1. Essential oils are not oils at all. Without having a fatty acid component, they aren’t actual oils. The emphasis should be applied on “essential,” for these oils or liquids carry the essence of the plants from which their health benefits derive.

2. Essential oils that come from wood help us go deep, they offer peace and clarity, and are often used for mediation and relaxation. i.g., Cedarwood, frankincense, rosewood, sandalwood.

3. The use of essential oils may seem trendy; however, their use can be traced back to ancient civilizations including the Chinese, Egyptian and Greek, along with recorded uses in the Bible.

4. Neroli oil (orange blossom), is one of the most expensive and precious essential oils on the market. The highest quality neroli is the sweetest. The best neroli comes from Tunisia (Africa). Neroli is a common floral base for perfume blending, found in more than 10 percent of scents sold in today’s beauty market. In her guide for healthcare professionals entitled “Aromatherapy Science,” author Maria Lis-Balchin calls neroli euphoric, hypnotic and an aphrodisiac.

5. Almost all essential oils are antifungal, antiviral, anti-inflammatory, antibacterial, and antispasmodic. That said, they can be used for health, for cleaning, and when mixed with carrier oils essential oils are excellent in beauty care.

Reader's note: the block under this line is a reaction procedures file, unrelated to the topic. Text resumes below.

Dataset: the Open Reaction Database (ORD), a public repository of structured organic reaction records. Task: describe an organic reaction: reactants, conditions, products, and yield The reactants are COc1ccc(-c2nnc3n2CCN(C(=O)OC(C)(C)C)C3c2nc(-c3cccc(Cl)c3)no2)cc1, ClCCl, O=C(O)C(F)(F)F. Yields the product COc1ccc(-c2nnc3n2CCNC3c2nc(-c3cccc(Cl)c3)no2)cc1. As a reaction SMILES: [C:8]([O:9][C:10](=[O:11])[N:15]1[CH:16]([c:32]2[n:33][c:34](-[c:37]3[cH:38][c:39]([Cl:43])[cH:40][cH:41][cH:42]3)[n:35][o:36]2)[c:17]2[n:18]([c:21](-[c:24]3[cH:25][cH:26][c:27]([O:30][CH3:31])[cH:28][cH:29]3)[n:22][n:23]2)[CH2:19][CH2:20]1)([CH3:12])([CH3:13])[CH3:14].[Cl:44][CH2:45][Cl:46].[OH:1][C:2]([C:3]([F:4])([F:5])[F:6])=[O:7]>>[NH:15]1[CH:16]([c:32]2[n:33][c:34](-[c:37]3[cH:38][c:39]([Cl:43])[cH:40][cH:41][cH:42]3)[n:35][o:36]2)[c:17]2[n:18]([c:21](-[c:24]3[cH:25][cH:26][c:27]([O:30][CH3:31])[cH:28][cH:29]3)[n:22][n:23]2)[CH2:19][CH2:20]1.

6. Tea tree oil has a strong smell, but all the qualities of this beneficial oil outweigh the aroma. There are close to 300 varieties of Melaleuca alternifolia, but only one produces the medicinal oil. Tea tree can be used “neat” or if you have sensitive skin it should be used with a carrier oil. From skin issues to depression to cleaning your home, tea tree works. Tea tree is one of the best essential oils to always have in your home.

7. Our sense of smell is the only sense directly tied to the limbic area of the brain – the emotion and memory headquarters. So when essential oils are inhaled, they go directly to the brain. The four other senses must first travel through the thalamus before reaching the brain area.

References (3)
Aromatherapy Thymes, Introducing Tea Tree, Spring 2016
– Keville, K. Aromatherapy, A Complete Guide to the Healing Art, The Crossing press,
USA, (1995).
– Mojay G. Aromatherapy for Healing the Spirit, Henry Holt and Company Inc., England, (1996).